Lydia X. Z. Brown

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Judge Rotenberg Center

Judge Rotenberg Center Living Archive

Note: This page and all links on it discuss electric shock, other abusive and coercive treatments, institutions, and other forms of abuse against disabled people/people with disabilities in great detail.

This page contains links to a variety of materials relating to the Judge Rotenberg Center (JRC), formerly known as the Behavior Research Institute (BRI). Please scroll or skip to the bottom of the page’s main contents for a link to separate pages with different documents. I am currently in the process of uploading and organizing an enormous amount of documents in my possession, so please be patient as this process may take an incredibly long time to complete. This is also a living archive, which means new items will always be added. Feel free to email me at lydia@autistichoya.com if you have a document that should be added to this page.

(living archive last updated 3 November 2016)


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Brief Background

Latest Update (July 2016)

About the Repository

Note

Survivor Jennifer Msumba’s Blog (and other work)

Additional Stories/Accounts from Survivors

Survivor Andre McCollins’s 2012 Civil Trial Coverage

U.S. State Government Agencies

U.S. Federal Government Agencies

U.S. Court Cases Involving JRC

The United Nations Special Rapporteur on Torture

Independent and Nonprofit/Non-Governmental Organization (NGO) Reports and Letters

Advocate/Activist Testimony

Op-Eds/Editorials

News Articles

Other Articles

From the JRC/BRI (and supporters) directly

Videos

Other Resources

The Judge Rotenberg Center: An Environment of Torture


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Brief Background

The Judge Rotenberg Center (JRC) is an institution for people with disabilities, including people with intellectual and developmental disabilities (which includes autistics) and people with psychiatric disabilities/mental illness. JRC first opened as the Behavior Research Institute in 1971. Today, JRC is most notorious for their use of aversive contingent electric shock and the device they invented and manufacture in-house, the graduated electronic decelerator (GED), which was intentionally designed to be more powerful and painful than a police taser. JRC’s philosophy of treatment is based on punishment as a means of behavioral modification. In addition to contingent electric shock, BRI/JRC has also used extremely prolonged restraint, food deprivation, deep muscle pinching, forced inhalation of ammonia, and sensory assault techniques for behavioral modification.

Over the past four decades, six people have died while at BRI/JRC. Their names are Silverio Gonzalez (d. 1998), Abigail Gibson (d. 1997), Linda Cornelison (d. 1990), Vincent Milletich (d. 1985), Danny Aswad (d. 1981), and Robert Cooper (d. 1980),  Numerous state agencies and now federal agencies in the United States have opened investigations into JRC’s practices. The JRC has also been condemned by the current and immediately previous United Nations Special Rapporteurs on Torture, Manfred Nowak and Juan E. Méndez.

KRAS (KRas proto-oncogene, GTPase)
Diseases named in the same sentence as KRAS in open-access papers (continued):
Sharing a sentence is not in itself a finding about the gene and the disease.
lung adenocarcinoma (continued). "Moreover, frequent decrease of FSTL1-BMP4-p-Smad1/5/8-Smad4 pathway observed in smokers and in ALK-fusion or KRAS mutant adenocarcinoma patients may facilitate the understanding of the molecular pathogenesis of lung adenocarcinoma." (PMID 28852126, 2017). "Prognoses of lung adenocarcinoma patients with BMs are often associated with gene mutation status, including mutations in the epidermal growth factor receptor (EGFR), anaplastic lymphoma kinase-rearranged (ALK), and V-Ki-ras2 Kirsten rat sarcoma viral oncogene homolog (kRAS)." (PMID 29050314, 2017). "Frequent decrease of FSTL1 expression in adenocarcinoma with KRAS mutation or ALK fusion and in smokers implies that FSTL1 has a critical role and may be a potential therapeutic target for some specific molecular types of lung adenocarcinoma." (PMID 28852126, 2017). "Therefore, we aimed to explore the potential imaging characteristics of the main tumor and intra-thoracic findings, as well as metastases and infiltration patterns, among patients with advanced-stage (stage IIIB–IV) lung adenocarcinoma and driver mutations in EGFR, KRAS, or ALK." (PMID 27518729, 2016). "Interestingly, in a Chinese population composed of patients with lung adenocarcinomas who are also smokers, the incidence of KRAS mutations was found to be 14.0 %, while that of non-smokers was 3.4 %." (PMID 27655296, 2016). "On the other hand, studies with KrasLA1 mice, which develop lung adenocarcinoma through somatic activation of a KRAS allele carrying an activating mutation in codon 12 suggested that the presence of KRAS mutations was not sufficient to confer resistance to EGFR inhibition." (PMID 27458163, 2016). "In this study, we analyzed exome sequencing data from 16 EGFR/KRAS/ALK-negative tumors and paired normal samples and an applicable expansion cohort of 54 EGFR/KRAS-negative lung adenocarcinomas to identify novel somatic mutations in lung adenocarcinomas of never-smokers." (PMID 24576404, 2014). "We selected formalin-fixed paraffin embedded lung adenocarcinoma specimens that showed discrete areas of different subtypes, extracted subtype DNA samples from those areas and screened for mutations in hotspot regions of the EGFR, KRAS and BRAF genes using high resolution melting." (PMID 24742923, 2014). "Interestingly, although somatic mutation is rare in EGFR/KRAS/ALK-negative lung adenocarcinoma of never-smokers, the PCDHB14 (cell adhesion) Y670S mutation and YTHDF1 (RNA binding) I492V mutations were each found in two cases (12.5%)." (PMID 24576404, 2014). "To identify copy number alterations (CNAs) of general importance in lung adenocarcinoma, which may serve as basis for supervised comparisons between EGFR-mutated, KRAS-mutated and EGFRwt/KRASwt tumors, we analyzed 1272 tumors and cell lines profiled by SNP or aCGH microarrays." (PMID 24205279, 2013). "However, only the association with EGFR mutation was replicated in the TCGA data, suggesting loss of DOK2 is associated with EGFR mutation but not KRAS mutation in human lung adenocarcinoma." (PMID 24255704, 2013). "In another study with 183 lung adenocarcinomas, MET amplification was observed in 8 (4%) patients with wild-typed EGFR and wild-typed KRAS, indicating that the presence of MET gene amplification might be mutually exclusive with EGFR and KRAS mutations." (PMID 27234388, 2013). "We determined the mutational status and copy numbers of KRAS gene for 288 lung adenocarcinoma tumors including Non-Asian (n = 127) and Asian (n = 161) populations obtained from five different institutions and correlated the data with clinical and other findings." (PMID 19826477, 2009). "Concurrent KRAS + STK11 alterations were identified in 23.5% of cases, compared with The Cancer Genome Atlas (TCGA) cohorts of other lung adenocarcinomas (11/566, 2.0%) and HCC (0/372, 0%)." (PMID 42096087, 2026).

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Latest Update (July 2016)

The U.S. Food and Drug Administration announced a proposed ban of the electric shock devices at the JRC, and invited public comment. Originally, the deadline was May 25. It has been extended for another two months until July 25, likely due to pressure from the JRC and its supporters to prevent a ban on the shocks. JRC subjects its residents to numerous forms of abuse in addition to or instead of shocks, which has resulted in dozens of complaints (for physical abuse, sexual abuse, and other forms of abuse and neglect) filed each year with the Massachusetts Disabled Persons Protection Commission, the designated agency for investigating abuse and neglect claims.

As of June 2015, the population at JRC is as follows (I am unable to disclose my source for this information):

  • New York: 186
  • Massachusetts: 54
  • Virginia: 5
  • Connecticut: 2
  • Delaware: 2
  • Florida: 1
  • Maine: 1
  • New Hampshire: 1
  • New Jersey: 1
  • Rhode Island: 1

The oldest resident as of July 2015 was 62 years old (Jay Rosenthal, 2015 Report).


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About the Repository

I have collected and shared the documents available here as a service to the public. While the JRC may be unique in its use of aversive electric shock, it is not the only institution in existence either in the United States or in other countries that engages in abusive, dehumanizing, and violent practices — and electric shock is not the only form of abusive treatment used at the JRC either.

My hope is that through learning more about the JRC, others will also be galvanized to join the larger struggle against all forms of institutions, segregation, and legally-sanctioned abuse of disabled people in the name of treatment, protection, mercy, or convenience. These documents may be invaluable for researchers, journalists, advocates, activists, and various others. (Many documents are hosted here as mirrors to their original sources, even if they continue to be available online elsewhere. I have chosen to do that to ensure that multiple copies are available and the information is preserved, in case other websites are taken down, hacked, or create broken links.)


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Note

There is an important difference between contingent electric shock, the method that JRC uses, and another form of treatment known as electrostatic or electroconvulsive therapy (ECT). ECT is intended to be administered while the person receiving it is sedated, and is used to electrically alter brain waves through artificially inducing seizures. ECT is typically considered a treatment for depression. ECT also has a history of frequent involuntary and coercive use, which is also deeply ableist and abusive; however, there are people who voluntarily give their informed consent to receive ECT. The JRC does not gain consent from the people to whom they subject the GED device, which is much more analogous to a dog shock collar — staff press a button on a remote control, which then administers an extremely painful shock to the recipient.

Photo: Five people (four white, one east asian) holding hand-made protest signs outside the Food and Drug Administration's White Oak Campus in Maryland. The signs say, "No Compromise on Torture," "People Not Experiments," "Shocked for... hugging staff, swearing, nagging, getting out of seat, taking off coat, screaming, tensing up, closing eyes, raising hand. BAN the GED.," "Stop the Shocks," "Disability Rights are Human Rights," and "Torture Not Treatment." Left to right: Diane Engster, Lydia X. Z. Brown, Shain M. Neumeier, Kathleen Nicole O'Neal, and Patrick T. Ayers. Photo by Taylor C. Hall. January 2013..